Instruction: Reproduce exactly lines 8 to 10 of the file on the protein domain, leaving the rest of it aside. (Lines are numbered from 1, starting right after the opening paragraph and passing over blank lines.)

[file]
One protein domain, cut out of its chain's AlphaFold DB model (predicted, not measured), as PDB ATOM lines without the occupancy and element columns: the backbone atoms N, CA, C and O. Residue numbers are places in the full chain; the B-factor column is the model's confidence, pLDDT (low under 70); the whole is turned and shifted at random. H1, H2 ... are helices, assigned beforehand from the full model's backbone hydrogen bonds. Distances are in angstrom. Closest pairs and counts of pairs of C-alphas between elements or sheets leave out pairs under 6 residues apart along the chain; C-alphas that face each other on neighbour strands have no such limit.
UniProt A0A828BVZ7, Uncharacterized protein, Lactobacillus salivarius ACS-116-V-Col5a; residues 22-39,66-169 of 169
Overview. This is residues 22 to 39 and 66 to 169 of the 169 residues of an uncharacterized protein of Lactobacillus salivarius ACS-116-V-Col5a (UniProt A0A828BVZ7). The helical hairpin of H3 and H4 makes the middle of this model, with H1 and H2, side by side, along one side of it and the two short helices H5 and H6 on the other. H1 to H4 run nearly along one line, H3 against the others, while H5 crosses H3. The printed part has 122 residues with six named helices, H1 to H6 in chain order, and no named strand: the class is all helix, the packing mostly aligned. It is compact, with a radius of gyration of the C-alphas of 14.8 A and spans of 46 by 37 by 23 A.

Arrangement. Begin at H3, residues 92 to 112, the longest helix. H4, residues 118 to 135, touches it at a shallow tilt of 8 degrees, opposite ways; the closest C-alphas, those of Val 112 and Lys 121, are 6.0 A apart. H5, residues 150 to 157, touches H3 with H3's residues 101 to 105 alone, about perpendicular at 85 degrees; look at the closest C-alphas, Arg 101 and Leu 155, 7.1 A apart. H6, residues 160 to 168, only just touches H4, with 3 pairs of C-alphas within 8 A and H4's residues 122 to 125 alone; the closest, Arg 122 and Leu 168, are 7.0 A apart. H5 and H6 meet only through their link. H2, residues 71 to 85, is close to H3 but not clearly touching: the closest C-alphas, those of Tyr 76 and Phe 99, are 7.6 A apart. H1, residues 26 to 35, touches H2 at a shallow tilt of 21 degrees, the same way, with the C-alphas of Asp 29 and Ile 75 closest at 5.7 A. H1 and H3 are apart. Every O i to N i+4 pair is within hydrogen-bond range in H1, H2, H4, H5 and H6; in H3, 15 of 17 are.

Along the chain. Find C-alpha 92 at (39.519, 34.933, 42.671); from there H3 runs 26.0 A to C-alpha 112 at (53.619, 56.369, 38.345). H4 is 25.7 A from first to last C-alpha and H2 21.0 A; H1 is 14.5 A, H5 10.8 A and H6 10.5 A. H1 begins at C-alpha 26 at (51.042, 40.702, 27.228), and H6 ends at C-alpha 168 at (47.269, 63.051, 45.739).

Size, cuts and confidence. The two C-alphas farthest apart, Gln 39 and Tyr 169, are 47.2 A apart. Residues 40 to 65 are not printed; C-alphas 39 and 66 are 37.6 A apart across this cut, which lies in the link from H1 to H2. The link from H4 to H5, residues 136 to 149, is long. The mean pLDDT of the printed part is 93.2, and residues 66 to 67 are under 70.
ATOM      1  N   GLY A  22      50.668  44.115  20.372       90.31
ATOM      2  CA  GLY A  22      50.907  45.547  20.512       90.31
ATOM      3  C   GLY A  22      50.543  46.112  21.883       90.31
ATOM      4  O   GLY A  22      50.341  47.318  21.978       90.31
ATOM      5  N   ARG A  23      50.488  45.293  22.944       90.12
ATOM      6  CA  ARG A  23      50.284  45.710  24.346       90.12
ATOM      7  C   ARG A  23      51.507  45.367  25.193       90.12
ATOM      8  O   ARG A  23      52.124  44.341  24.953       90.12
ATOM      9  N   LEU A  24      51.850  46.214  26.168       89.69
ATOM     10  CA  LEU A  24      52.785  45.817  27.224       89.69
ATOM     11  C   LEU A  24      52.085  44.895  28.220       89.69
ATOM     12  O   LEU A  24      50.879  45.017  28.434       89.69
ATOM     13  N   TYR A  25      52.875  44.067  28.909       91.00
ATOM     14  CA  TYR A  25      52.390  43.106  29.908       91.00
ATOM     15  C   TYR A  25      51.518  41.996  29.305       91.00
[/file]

ATOM      3  C   GLY A  22      50.543  46.112  21.883       90.31
ATOM      4  O   GLY A  22      50.341  47.318  21.978       90.31
ATOM      5  N   ARG A  23      50.488  45.293  22.944       90.12